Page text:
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SANTA FE  NEW MEXICO

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An outstanding historic Navajo or Pueblo

“Indian Handmade” coin-silver and Cerrillos, NM

turquoise cuff bracelet, c.1925-30



CERRILLOS NEW MEXICO turquoise is a stone of both ancient and modern legends. Prized for its extraordinary

beauty and intense color, it was mined beginning around 700 A.D. by prehistoric Pueblo Indians in the region and for centuries was traded widely across the ancient Southwestern and Meso-American world; with the Aztecs, Mayas and Toltecs far to the south and with the numerous Anasazi residents of the Chaco Canyon complex 125 miles or so to the west. Later, archeological excavations would reveal that a great deal of the turquoise in the extraordinary jewelry made at the Chacoan Great House of Pueblo Bonito contained Cerrillos turquoise.


The high esteem and deep fascination for these green stones held by all these ancient peoples runs deep and is contained in the world “chalchihuitl” This is the ancient Nahuatl word signifying “precious green stone”, whether jade, turquoise or emerald which were prized so highly by these pre-Columbian cultures. So much so in the case of Cerrillos turquoise specifically, that one of the three primary mines in the Cerrillos mining district some 25 miles south of present day Santa Fe is known as “Cerro Chalchiquite” or Mount Chalchiquite. So far had the fame of Cerrillos turquoise spread by the late 19th and early 20th Century that it reached Fifth Avenue in Manhattan where the renowned L.C. Tiffany and Company purchased, owned and operated the Castilian mine in the Cerrillos mining district which was then informally known as the “Tiffany Castilian”.

Turquoise beads, some made from Cerrillos turquoise, c. 1100 A.D,

excavated at Pueblo Bonito, Chaco Canyon, New Mexico


Photo source: Sharon Hull and Mostafa Fayek, Scientific American, 2014

Some of the various 20th Century quality marks which were used by various

Southwestern Indian trading companies on historic Navajo and Pueblo silver jewelry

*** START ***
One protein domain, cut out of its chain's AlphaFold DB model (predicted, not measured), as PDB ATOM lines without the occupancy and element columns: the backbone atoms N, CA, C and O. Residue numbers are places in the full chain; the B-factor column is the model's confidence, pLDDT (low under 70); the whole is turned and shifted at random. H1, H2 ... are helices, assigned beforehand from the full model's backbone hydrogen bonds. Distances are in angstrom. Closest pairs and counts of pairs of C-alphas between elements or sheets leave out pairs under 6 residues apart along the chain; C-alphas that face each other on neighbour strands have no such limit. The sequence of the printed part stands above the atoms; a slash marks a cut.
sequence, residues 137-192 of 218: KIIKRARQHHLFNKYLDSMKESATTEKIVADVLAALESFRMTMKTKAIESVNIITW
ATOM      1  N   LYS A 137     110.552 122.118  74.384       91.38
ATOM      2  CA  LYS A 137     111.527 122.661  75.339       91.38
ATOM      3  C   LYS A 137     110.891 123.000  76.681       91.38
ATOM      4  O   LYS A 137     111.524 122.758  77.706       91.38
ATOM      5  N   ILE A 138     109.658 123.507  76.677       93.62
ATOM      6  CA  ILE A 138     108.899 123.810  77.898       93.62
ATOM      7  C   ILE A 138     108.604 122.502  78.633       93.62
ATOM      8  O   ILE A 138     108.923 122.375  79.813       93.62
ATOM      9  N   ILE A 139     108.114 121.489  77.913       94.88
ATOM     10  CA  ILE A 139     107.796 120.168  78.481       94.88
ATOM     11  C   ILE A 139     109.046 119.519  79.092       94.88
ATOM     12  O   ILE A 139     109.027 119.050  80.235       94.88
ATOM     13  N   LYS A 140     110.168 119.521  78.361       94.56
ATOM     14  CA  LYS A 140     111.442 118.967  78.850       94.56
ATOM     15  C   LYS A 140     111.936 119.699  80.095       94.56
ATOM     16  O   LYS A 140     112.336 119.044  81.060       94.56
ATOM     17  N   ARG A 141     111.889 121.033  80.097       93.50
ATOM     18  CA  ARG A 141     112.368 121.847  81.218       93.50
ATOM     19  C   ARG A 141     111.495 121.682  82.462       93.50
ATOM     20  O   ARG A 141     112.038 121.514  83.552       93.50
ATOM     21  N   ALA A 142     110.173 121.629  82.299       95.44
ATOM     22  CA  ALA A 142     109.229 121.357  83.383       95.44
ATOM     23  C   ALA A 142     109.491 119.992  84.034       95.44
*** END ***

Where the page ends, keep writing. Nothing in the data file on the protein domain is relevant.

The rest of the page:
Source: Bille Hougart, “The Little Books of Marks on Southwestern Silver”,

TBR International, copyright by by Bille Hougart 2011, pp.26

"The Nahuatl word for emerald (and turquoise and jade and any other precious

green stone) is chalchihuitl. Metaphorically, it also has a connotation of preciousness.

It appears frequently as "my precious green stone, my beloved.”


Source: Amigos de Cerrillos Hills State Park

The bracelet’s coin-silver shank is beautifully scalloped to frame the turquoise stones dramatically. Inside each of the three “scallops” the individual stones are set in old-style “foldover”-type silver bezels which are surrounded by very finely done silver-twisted wire accents. The stamp work around the scalloped edges of the bracelet is simply superb; perfectly and artistically executed to frame and highlight the stones. The stamp work continues down the silver shank on both sides until it reaches the terminals with more interesting and attractive designs. The overall decorative design is rich, profuse and harmonious giving the bracelet a marvelous unity of appearance.

So that’s the story of these beautiful stones here, let’s talk some more about the marvelous Navajo or Pueblo

coin-silver bracelet that these beauties are set into. This bracelet is an early trading post era piece likely from around 1925-35. Various prominent Southwestern trading posts in this era, such as Garden of the Gods in Colorado, Vaughn’s And Hubbell in Arizona and C.G. Wallace in New Mexico adopted various sets of quality standards for the making of Navajo and Pueblo silver jewelry sold at their posts; foremost among these standards was that the pieces be entirely Native handmade with no machine methods or processes employed, another important mandate was the use of the traditional “coin silver” which had been the primary raw material used in the classic period of Navajo and Pueblo jewelry (1870-1900). That this bracelet was made in this manner with these materials is attested to by the now-famous “IH COIN SILVER” designation stamped on the interior, then as now, an indication and guarantee of its superior quality materials and traditional craftsmanship.

The bracelet measures 1 1/2” in width at its widest center point and tapers down to 7/8” in width at the terminals.

The inner circumference end-to-end is 5 3/4” with a 1 1/8" gap for a total interior circumference of 6 7/8". The bracelet weighs a comfortable and easy to wear 60 grams or 2 1/8 ounces, The center stone itself measures a sizable 1" in length and is 1/2" in width while the two side stones are each 5/8" in length and 1/2" in width.


The bracelet is in excellent original vintage condition overall, especially for its 80-90 years of age. There are some old and well-healed cracks to the turquoise stones, but they all are tight and secure in their bezels. The bracelet is properly and nicely marked with the capital letter initials "IH" and stamped “COIN SILVER” on the interior. This bracelet is a real prize; a spectacular old collector’s-type piece with legendary Cerrillos, New Mexico turquoise stones, just dripping with historic character, beauty and patina.



Price $2,350


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